- A researcher for Target identified twenty-five products that could be used to predict—with startling accuracy—whether a customer was pregnant.
And her due date.
So, Target began to send coupons for baby items such as maternity clothing and cribs to customers, based on their “pregnancy scores.”
It was perfectly delivered advertising to a notoriously spendy demographic.
The data turned out to be a little too good: a father received a flyer of baby coupons. And he soon found out that his teenage daughter was pregnant. Ouch.
There’s zero danger, though, in applying that concept to deliver targeted, precisely relevant advertising in other industries.
The same conclusions can be drawn: Someone who likes a particular game is also likely to want to buy a similar game. And you can replace “game” with a pair of shoes, jewelry, or anything else.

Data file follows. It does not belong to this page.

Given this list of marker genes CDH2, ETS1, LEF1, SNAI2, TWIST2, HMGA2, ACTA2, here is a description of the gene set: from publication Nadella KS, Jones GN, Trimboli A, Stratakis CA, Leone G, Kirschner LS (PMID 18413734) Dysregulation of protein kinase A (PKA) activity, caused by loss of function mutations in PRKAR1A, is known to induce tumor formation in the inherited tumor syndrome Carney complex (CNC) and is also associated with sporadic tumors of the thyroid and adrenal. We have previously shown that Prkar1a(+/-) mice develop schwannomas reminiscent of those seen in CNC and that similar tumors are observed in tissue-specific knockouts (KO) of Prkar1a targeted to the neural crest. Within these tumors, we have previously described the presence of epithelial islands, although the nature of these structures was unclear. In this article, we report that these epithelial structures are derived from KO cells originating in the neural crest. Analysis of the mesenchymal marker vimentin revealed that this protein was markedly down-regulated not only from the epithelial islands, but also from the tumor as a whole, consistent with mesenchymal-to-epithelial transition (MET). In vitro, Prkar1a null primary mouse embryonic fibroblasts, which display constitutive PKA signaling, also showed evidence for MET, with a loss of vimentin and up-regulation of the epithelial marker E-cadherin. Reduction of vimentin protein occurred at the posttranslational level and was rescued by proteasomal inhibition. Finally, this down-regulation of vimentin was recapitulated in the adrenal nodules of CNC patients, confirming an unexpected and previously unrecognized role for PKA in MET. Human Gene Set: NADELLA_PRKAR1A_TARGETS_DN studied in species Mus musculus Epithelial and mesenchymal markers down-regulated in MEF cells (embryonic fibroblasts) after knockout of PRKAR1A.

When that data is drilled and refined, advertisers come running.
- That’s where the value of a niche online community starts to look like the value of the next Royal Dutch Shell or ExxonMobil.
Where the Real Magic Happens…
It’s a no-brainer: advertisers want to target people who spend money and buy their product.
And video gamers spend a lot of money, making them an extremely lucrative demographic to target. In an average month, a gamer spends more than $85 on video games.
What’s more, video gamers spend a lot of money on all things related to video games.
In the United States, more than $43 billion was spent in 2018—on video games alone.
For perspective, the total domestic movie box office in 2018 was an all-time record-breaking… $12 billion.
- More than 3.5 times more money is spent on video games than on movies.